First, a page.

Mrs. Obama talks about herself and her country.
11:00 PM, Feb 18, 2008 • By JONATHAN V. LAST
It was a remarkably un-self aware moment. If it's true that her scores didn't merit her admission to Princeton and Harvard, then rather than having someone trying to hold her back, it seems that someone was willing to take a chance on Michelle Obama. And that faith was rewarded: Even though her test scores weren't particularly outstanding, she thrived in elite settings and has had, by all accounts, an impressive professional career, too.
But Mrs. Obama seems to both accept such a benefit of the doubt and then decry something that sounds a lot like the soft bigotry of low expectations. And she presents her academic credentials as a triumph over some nebulous group of people. When she talks about "grabbing her seat at the table" and finding that there was no "magic" in the other people who had also earned their way there, it sounds uncomfortably like she is dismissive of others who might not have had the help she received.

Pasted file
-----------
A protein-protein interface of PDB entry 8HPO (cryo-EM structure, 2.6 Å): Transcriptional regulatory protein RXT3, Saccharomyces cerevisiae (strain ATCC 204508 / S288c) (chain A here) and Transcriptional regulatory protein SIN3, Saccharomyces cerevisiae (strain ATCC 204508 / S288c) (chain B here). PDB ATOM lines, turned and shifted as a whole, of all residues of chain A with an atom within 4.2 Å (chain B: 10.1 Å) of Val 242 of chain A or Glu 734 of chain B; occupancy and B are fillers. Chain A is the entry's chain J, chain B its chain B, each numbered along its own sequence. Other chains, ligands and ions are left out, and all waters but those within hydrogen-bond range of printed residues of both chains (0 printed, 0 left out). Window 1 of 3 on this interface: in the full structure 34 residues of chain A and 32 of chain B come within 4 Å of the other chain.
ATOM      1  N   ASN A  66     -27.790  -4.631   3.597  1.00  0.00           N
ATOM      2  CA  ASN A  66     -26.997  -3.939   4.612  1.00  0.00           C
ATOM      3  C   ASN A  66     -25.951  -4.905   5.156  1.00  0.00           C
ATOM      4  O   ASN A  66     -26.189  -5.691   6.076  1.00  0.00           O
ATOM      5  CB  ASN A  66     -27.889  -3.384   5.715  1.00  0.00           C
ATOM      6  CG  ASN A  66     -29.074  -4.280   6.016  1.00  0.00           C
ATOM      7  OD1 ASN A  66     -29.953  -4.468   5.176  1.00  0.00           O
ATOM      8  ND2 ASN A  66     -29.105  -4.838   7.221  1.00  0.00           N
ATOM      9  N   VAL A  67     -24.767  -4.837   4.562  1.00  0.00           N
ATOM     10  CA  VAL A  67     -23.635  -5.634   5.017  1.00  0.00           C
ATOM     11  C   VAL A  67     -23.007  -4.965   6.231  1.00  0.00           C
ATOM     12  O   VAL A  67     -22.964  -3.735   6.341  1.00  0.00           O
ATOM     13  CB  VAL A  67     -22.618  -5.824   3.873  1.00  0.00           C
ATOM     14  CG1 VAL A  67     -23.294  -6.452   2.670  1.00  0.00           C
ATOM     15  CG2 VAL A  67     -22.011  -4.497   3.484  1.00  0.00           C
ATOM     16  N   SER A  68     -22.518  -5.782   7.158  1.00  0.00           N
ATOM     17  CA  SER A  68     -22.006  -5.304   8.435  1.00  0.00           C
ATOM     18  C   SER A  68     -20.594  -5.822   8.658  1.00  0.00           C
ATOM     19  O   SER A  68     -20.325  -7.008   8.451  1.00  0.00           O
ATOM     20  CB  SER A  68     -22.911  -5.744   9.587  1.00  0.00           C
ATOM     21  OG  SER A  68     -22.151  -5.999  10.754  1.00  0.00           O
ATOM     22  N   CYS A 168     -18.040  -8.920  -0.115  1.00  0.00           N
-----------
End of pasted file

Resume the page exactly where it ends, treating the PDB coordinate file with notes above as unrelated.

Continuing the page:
Or perhaps it's just her reaction to a sense that there have been many people trying to stop the ascent of her and her husband. (If such people exist, they've been spectacularly unsuccessful.) Talking about Barack's Senate campaign, in which he ran unopposed by a serious Republican challenger, Michelle said that the couple learned that "when power is confronted with real change, they'll say anything to stop it." There "they" go again.
Instead of seeing America as a place which afforded her the opportunity to create a blessed life, Mrs. Obama seems to view it as a place where some "people" are always trying to hold her back. Whoever these "people" are, we should be glad they haven't been successful. Michelle Obama's progress is--despite her telling of it--an inspirational story that should make us proud of America, not frustrated by, and scornful of, it. It says something about her view of this nation, and of her husband and herself, that she seems to find it so difficult--their own experience notwithstanding--to feel gratitude for and pride in her country.
Jonathan V. Last is a staff writer at THE WEEKLY STANDARD.